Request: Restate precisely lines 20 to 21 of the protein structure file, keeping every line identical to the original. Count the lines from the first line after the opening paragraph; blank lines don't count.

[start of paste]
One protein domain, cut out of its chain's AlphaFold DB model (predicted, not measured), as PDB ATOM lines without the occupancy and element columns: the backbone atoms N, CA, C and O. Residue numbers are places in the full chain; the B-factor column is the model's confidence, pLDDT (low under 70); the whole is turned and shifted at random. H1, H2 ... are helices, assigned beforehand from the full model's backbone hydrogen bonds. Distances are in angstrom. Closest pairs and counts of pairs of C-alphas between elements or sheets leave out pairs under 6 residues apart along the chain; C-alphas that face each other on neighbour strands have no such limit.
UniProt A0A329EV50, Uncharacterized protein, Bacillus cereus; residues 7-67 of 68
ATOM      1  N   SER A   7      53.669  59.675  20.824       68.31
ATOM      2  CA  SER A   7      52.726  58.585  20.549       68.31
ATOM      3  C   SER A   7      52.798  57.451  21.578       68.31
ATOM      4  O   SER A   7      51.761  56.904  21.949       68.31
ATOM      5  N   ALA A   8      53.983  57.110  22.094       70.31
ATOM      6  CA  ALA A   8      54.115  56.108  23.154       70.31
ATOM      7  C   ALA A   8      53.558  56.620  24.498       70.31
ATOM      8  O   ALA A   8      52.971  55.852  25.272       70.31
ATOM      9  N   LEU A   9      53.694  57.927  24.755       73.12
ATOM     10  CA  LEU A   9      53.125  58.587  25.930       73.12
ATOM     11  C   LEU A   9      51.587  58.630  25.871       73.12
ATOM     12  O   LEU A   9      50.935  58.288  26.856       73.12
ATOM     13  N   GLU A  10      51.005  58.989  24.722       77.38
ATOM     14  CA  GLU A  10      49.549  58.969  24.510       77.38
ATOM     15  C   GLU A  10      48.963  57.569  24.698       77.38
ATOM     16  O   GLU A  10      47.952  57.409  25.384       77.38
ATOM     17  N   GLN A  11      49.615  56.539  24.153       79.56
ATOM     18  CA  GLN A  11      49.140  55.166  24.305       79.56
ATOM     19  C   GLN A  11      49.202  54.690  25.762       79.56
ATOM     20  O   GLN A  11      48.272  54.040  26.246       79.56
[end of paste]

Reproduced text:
ATOM     19  C   GLN A  11      49.202  54.690  25.762       79.56
ATOM     20  O   GLN A  11      48.272  54.040  26.246       79.56